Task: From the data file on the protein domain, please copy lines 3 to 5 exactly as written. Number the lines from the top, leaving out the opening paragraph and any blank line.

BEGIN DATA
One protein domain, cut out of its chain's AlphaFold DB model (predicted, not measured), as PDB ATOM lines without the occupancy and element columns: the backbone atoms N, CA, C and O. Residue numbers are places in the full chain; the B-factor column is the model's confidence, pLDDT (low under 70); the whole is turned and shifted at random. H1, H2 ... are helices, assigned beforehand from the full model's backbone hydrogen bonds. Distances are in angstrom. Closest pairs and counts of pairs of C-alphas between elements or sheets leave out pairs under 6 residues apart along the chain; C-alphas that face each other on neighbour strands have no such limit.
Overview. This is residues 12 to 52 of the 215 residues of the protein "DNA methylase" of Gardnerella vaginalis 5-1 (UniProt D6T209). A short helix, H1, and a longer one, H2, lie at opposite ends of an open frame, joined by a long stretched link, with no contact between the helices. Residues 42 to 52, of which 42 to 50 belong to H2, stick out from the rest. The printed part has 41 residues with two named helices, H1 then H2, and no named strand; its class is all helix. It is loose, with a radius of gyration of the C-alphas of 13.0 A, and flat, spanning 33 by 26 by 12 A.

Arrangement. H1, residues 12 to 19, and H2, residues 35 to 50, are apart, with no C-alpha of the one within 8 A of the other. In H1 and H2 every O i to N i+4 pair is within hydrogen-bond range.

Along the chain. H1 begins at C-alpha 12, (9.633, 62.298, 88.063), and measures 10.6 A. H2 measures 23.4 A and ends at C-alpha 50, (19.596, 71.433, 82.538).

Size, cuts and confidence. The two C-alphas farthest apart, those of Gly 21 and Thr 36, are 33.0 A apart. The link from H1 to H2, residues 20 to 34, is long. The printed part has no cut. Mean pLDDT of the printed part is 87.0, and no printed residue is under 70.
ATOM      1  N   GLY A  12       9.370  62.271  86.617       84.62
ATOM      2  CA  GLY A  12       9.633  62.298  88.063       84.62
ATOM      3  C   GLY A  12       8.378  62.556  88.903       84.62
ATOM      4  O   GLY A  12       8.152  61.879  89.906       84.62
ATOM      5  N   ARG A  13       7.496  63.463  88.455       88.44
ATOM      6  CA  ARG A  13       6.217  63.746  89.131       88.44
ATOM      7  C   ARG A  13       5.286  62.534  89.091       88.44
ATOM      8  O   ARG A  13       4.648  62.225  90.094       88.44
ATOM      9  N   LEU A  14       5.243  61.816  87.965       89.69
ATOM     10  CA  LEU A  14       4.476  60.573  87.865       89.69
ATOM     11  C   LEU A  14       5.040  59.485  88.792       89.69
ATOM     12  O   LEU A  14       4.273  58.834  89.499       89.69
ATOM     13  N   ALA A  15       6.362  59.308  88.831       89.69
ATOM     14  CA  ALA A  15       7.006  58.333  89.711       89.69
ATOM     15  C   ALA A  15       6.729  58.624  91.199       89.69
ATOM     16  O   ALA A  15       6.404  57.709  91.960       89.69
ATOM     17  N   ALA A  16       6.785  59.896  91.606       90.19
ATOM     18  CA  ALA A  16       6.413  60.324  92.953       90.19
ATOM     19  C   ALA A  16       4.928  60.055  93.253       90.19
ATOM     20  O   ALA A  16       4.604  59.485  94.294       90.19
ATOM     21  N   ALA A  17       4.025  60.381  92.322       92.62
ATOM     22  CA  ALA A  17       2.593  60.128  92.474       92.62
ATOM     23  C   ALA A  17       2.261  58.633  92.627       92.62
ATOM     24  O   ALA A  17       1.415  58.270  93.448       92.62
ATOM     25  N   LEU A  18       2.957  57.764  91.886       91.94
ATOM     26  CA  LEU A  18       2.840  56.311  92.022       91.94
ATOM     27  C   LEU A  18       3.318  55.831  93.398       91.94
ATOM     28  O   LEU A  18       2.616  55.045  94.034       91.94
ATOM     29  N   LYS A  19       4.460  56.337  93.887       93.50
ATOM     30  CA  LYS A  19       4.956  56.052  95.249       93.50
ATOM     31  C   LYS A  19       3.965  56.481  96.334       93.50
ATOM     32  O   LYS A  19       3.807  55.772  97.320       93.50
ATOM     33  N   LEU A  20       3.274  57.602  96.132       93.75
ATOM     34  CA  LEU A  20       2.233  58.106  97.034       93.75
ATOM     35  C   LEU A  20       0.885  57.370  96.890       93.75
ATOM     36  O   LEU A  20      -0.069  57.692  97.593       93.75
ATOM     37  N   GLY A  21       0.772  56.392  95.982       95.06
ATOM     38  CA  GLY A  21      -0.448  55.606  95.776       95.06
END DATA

Along the chain. H1 begins at C-alpha 12, (9.633, 62.298, 88.063), and measures 10.6 A. H2 measures 23.4 A and ends at C-alpha 50, (19.596, 71.433, 82.538).

Size, cuts and confidence. The two C-alphas farthest apart, those of Gly 21 and Thr 36, are 33.0 A apart. The link from H1 to H2, residues 20 to 34, is long. The printed part has no cut. Mean pLDDT of the printed part is 87.0, and no printed residue is under 70.
ATOM      1  N   GLY A  12       9.370  62.271  86.617       84.62